nightfly's picture

Lawn shrimps.

Observed: 20th April 2012 By: nightflynightfly’s reputation in Invertebratesnightfly’s reputation in Invertebratesnightfly’s reputation in Invertebratesnightfly’s reputation in Invertebratesnightfly’s reputation in Invertebrates
20 April 12 (14)
20 April 12 (9)
Species interactions

No interactions present.


nightfly's picture

Just offering that link again

Just offering that link again as it is buried in my text above:


stevegregory's picture

Arcitalitrus dorrieni

Nightfly - a year waited, but... Yes these are the lawn shrimp, aka woodhopper, aka landhopper(Amphipoda; Talitridae; Arcitalitrus dorrieni). In Britain there is no NATIVE Amphipods that are terrestrial (i.e. found well away from water courses or well above the coastal high tide mark). There are two introduced species that can be found inland. Ochestia cavimana will penetrate far inland along major watercourses, but is semi-terrestrial and rarely far from water. It is pale brown and the male is distinctive in having 'boxing' gloves on its 2nd pair of legs. A. dorrieni (mistaken called A. sylvaticus in the past) is truly terrestrial and can be found far from water, but usually where the ground is damp. It is much darker than Ochestia, and the male 2nd legs look the same as the females. Other species are found in 'tropical' glasshouses, but that's another story. Steve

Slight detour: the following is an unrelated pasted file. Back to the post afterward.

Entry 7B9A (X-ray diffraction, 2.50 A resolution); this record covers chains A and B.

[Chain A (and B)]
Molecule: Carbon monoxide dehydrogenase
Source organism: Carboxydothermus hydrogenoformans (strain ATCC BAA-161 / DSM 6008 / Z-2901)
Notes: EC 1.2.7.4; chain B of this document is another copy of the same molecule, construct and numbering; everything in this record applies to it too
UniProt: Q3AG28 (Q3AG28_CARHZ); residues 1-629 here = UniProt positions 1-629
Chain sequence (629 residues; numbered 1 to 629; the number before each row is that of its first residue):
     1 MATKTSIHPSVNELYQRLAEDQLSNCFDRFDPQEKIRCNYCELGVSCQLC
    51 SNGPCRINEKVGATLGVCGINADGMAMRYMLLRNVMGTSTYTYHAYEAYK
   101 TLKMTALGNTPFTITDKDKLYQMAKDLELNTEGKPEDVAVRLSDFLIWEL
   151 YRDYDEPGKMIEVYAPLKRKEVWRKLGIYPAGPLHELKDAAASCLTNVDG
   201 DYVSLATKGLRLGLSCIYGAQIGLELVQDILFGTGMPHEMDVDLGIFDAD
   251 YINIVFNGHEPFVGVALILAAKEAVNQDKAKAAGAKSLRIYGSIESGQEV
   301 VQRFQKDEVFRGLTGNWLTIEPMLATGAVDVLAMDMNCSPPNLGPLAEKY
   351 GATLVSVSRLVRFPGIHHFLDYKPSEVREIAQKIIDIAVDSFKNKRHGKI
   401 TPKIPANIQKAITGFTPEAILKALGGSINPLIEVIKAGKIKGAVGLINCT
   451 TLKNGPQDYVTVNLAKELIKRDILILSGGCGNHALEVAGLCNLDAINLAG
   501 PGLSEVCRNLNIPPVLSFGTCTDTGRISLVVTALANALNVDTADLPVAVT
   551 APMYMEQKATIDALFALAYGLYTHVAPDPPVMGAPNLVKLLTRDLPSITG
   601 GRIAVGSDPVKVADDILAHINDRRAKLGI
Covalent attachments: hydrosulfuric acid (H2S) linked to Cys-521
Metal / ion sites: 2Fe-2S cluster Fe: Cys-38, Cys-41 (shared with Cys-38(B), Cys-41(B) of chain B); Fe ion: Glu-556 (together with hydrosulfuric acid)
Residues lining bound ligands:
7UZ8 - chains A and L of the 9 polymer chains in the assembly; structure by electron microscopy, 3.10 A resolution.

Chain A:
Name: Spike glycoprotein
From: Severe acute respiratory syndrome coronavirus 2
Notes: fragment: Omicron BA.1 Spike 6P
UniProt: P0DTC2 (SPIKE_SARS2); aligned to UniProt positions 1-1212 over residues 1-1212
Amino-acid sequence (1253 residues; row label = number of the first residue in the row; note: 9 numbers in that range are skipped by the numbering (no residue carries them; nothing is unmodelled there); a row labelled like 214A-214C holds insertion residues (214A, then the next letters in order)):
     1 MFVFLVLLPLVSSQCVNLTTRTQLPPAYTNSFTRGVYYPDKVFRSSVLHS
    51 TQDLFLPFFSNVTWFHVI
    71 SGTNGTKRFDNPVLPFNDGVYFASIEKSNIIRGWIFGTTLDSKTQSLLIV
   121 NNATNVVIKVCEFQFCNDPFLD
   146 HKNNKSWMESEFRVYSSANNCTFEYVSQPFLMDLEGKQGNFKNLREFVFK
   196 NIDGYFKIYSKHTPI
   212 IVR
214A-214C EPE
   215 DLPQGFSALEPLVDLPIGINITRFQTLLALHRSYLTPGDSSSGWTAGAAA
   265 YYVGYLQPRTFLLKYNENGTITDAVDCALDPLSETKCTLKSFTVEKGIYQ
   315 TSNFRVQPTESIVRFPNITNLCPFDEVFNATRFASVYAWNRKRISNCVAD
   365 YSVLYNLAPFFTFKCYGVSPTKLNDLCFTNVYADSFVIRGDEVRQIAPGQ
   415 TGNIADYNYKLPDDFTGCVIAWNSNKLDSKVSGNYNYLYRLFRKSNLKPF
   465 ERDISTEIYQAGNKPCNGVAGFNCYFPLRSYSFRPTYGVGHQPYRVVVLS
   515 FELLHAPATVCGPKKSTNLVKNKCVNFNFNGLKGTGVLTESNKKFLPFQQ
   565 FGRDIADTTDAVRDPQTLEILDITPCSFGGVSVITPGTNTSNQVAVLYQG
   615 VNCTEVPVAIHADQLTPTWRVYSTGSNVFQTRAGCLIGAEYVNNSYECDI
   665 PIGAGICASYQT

nightfly's picture

Hi Steve, Another year

Hi Steve,

Another year waited somehow? Sorry for the belated response and thanks so much for the info. These things are now very well established in my back yard and they are very common. They were not present in the 80s and prob much of if not all of the 90s. I am only familiar with them in more recent years.


stevegregory's picture

Hi Cathal, Useful and

Hi Cathal,

Useful and interesting information. Rather confirms the idea that they are spreading.

best wishes

Eskling's picture

So many of them!


I'm fed up with these things in the garden! Every time I lift a pot or leaves, etc, there are dozens of them leaping about. Just hope the local bird population develops a taste for them.


nightfly's picture

Thats just the same as here

Thats just the same as here Philip but it hasnt always been so. It looks like they are here to stay.